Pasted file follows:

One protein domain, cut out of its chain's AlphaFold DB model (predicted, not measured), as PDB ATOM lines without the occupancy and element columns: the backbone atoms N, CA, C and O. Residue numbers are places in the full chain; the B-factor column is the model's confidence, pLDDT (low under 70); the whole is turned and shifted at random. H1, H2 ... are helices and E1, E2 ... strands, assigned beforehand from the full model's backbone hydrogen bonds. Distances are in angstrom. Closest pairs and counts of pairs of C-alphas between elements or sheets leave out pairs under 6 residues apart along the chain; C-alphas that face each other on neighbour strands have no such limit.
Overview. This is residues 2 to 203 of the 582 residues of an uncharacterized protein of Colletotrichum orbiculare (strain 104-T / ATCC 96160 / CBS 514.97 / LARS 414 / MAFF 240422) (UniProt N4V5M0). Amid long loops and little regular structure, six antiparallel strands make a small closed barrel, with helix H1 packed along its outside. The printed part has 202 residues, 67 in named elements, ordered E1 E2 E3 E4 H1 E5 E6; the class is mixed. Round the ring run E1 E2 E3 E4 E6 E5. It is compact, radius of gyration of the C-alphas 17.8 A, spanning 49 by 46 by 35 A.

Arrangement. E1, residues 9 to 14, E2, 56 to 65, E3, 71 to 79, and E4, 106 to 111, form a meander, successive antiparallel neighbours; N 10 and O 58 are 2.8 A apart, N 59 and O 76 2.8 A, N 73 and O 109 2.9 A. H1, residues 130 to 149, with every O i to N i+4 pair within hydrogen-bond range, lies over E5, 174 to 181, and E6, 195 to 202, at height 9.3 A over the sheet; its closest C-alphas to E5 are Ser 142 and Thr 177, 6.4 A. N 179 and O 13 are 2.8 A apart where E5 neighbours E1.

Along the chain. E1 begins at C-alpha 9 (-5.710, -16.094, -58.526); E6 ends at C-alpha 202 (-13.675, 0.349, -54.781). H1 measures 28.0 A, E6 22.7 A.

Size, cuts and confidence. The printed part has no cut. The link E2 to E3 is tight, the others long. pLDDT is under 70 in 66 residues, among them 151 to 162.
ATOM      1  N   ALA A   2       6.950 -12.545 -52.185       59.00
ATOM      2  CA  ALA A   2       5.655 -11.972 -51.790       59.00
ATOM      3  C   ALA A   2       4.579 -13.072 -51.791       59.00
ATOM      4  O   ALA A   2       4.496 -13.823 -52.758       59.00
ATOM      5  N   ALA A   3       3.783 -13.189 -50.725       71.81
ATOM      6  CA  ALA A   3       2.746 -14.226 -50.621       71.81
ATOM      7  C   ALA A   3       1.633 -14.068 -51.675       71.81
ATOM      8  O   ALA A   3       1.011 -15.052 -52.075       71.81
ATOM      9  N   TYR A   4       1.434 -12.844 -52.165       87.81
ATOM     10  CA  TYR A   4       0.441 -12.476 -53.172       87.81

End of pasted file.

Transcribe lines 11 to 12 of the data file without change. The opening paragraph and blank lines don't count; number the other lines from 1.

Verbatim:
ATOM      7  C   ALA A   3       1.633 -14.068 -51.675       71.81
ATOM      8  O   ALA A   3       1.011 -15.052 -52.075       71.81